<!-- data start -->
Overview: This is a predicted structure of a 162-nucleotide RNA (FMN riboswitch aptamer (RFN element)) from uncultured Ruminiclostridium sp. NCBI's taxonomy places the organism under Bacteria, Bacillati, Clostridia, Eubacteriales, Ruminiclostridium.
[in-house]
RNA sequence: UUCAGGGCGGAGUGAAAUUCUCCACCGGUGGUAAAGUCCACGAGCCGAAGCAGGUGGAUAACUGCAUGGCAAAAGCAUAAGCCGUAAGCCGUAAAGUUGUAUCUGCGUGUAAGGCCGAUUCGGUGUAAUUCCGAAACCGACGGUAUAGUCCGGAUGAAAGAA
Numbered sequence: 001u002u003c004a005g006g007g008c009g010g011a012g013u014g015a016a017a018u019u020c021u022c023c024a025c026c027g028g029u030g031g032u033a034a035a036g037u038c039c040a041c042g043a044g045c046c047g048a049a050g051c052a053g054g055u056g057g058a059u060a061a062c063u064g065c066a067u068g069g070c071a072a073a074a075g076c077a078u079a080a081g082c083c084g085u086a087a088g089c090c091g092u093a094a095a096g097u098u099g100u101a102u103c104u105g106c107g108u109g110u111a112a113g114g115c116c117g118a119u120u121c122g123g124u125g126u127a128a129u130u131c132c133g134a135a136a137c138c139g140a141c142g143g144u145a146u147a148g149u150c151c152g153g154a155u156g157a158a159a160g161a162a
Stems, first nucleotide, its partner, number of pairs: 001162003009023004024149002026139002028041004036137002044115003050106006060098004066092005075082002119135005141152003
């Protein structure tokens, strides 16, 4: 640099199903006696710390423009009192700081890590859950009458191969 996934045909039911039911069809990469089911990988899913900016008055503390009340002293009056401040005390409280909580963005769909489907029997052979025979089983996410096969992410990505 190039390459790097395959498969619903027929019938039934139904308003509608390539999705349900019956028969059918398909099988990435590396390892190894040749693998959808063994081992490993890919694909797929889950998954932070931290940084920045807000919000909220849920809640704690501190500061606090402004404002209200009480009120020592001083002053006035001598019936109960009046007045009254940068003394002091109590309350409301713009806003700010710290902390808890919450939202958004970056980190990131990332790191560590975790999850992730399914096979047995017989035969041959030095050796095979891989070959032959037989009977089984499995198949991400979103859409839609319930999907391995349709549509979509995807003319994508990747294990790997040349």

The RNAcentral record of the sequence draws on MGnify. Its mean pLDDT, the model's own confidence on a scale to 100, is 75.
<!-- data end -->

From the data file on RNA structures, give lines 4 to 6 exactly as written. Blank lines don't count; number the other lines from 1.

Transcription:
Numbered sequence: 001u002u003c004a005g006g007g008c009g010g011a012g013u014g015a016a017a018u019u020c021u022c023c024a025c026c027g028g029u030g031g032u033a034a035a036g037u038c039c040a041c042g043a044g045c046c047g048a049a050g051c052a053g054g055u056g057g058a059u060a061a062c063u064g065c066a067u068g069g070c071a072a073a074a075g076c077a078u079a080a081g082c083c084g085u086a087a088g089c090c091g092u093a094a095a096g097u098u099g100u101a102u103c104u105g106c107g108u109g110u111a112a113g114g115c116c117g118a119u120u121c122g123g124u125g126u127a128a129u130u131c132c133g134a135a136a137c138c139g140a141c142g143g144u145a146u147a148g149u150c151c152g153g154a155u156g157a158a159a160g161a162a
Stems, first nucleotide, its partner, number of pairs: 001162003009023004024149002026139002028041004036137002044115003050106006060098004066092005075082002119135005141152003
């Protein structure tokens, strides 16, 4: 640099199903006696710390423009009192700081890590859950009458191969 996934045909039911039911069809990469089911990988899913900016008055503390009340002293009056401040005390409280909580963005769909489907029997052979025979089983996410096969992410990505 190039390459790097395959498969619903027929019938039934139904308003509608390539999705349900019956028969059918398909099988990435590396390892190894040749693998959808063994081992490993890919694909797929889950998954932070931290940084920045807000919000909220849920809640704690501190500061606090402004404002209200009480009120020592001083002053006035001598019936109960009046007045009254940068003394002091109590309350409301713009806003700010710290902390808890919450939202958004970056980190990131990332790191560590975790999850992730399914096979047995017989035969041959030095050796095979891989070959032959037989009977089984499995198949991400979103859409839609319930999907391995349709549509979509995807003319994508990747294990790997040349």